My bird of the month for February is the mute swan. Here’s why:
Swans have been really visible this month. At the start of the month the pond near us, at Tweedbank, was frozen solid and the swans stood awkwardly on top of the ice. I always think swans look funny standing. They are so elegant on the water and so powerful in flight but just a bit clown-like on their feet (and my goodness, they have massive feet). And then the snow came and doused the countryside in swan-coloured glory. Then the snow melted and huge expanses of water formed in the fields. Swans love a good flooded field to feed in. It provides them with the access they need to water and good feeding ground. There’s something really lovely about the elegant S shapes of their necks bent over feeding in the soft colours of a February field in the low winter light. I’ve seen a couple of groups of swans flying overhead, presumably en-route to new feeding grounds, and oh my! Isn’t a swan in flight just the most incredible sight? They are our heaviest flying birds and the sheer bulk of them in the air above your head is mind-blowing. Apparently you can hear that ‘whoosh-whoosh-whoosh’ of their wing-beats up to a mile away. It is impossible not to stare upwards in awe.
Swans are thought of as a symbol of romance, and February contains Valentine’s Day, so they seemed like a good fit for this month. Mute swans mate for life. They build nests that are enormous piles of vegetation. Apparently the cob (male) provides the building materials and the pen (female) piles it all up into the gigantic nest-palace. Cobs are hugely protective of their partner, the nests and their young. This aggression is something that most of us have encountered at some point. They hiss, and arch their wings, and move with alarming pace toward the intruder. Our old dog, Buddy, was terrified of them (rightly so). We have a family legend about my Auntie Molly almost losing her arm inside the furious beak of a male swan.
Mute swans are our only resident swans. There are others – whoopers and Bewicks – who join us for the winter months before returning to their breeding grounds. Whoopers leave in the spring and fly all the way to Iceland in one journey. But the mutes stay here and for that reason deserve to be celebrated. The mute swan is recognisable from its orange bill with a large black knob at the base. The Bewick and whooper swans have yellower beaks. We saw whooper swans on the pond this winter. They are reasonably easy to tell apart up close but I find it almost impossible when they are in flight.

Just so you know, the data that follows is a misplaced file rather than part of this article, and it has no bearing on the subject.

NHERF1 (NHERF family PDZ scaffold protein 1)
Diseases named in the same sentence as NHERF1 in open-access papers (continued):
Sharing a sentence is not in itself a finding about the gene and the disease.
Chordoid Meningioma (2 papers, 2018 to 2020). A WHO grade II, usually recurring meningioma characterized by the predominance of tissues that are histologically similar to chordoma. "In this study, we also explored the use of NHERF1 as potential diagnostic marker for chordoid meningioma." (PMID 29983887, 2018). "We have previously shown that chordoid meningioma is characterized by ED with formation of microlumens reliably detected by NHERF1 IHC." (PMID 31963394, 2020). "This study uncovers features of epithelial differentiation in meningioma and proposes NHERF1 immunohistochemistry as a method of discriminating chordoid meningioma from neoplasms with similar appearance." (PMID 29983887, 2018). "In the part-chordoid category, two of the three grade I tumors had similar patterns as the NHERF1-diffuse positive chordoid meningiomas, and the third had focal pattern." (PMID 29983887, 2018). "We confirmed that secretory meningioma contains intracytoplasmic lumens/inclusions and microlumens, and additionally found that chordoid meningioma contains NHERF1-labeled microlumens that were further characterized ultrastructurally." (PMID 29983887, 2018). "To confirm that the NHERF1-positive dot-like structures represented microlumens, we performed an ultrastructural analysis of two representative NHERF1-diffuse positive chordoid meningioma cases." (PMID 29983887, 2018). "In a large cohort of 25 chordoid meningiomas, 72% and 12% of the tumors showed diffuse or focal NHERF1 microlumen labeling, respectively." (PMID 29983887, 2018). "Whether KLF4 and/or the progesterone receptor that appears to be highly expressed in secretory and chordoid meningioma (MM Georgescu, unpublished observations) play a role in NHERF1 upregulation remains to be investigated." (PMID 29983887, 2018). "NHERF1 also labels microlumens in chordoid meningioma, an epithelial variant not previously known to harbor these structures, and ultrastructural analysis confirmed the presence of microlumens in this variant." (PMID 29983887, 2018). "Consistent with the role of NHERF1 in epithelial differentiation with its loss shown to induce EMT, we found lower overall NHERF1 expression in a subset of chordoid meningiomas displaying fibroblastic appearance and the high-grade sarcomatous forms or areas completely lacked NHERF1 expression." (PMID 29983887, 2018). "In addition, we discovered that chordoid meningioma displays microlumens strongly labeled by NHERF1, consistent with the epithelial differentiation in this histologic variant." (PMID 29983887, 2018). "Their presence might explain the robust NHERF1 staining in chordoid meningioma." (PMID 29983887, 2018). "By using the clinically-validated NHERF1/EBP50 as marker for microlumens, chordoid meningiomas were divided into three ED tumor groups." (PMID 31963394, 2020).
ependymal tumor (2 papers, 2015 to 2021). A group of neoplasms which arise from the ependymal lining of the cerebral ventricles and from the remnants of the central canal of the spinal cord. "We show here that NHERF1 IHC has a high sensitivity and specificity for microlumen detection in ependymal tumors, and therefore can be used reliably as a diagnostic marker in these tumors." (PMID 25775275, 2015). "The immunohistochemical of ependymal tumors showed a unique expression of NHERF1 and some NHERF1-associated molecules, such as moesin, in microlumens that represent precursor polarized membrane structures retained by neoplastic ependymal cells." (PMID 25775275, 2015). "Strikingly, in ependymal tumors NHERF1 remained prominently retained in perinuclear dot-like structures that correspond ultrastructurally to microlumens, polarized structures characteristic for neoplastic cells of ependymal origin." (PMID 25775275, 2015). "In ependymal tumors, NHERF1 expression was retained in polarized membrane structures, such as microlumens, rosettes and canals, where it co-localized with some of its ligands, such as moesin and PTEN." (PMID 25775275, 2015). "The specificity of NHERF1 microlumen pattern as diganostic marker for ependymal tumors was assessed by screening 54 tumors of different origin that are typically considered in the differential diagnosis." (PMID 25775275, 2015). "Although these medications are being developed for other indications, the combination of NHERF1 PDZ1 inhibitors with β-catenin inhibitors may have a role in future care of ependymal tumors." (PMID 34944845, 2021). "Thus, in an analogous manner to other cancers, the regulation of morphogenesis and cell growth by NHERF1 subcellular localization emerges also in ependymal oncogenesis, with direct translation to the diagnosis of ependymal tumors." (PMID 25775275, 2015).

Mute swans have a peculiar place in British society. Since the 13th century there has been a Royal Keeper of Swans (split into two roles in the 1970s: the Warden of the Swans and the Marker of the Swans) who conducts an annual census of the swans on the Thames and marks their beaks. That fact is so eccentric and bizarre that it reflects something of the specialness we see in swans. (Note: it isn’t treason to kill a swan, that seems to be a myth. Don’t do it though.) Swans are rich figures in literature and mythology, from the Ugly Duckling through to Zeus transforming himself into a swan to seduce Leda. They are birds that capture the imagination. Dream-like, other-worldly.
The swan has a special meaning in our house as it is the only creature that Pig will mimic the sound of. Other toddlers start with a sheep ‘baaaaa’ or a cow ‘moooo’ or a ‘quack’ or a ‘woof’. Not our Pig. He started with a swan ‘hooooonk’ and hasn’t moved on. He makes the noise on the inhale. It is very good and we didn’t teach him it. He likes going to see the swans at the pond. I don’t let him feed bread to the ducks and the swans as there are lots of people doing that already and bread really isn’t very good for them in large quantities. I must get my act together and either buy some wildfowl food or remember to take grains, sweetcorn, lettuce or potatoes with us. He can’t be the only toddler without food to throw.
Those are the reasons why the mute swan is my bird of the month for February. They inhabit the rich world of royalty and mythology, but also your local duck pond. They are ethereal and elegant, heavy and cumbersome, startlingly white, fearsome and graceful. I like them a lot.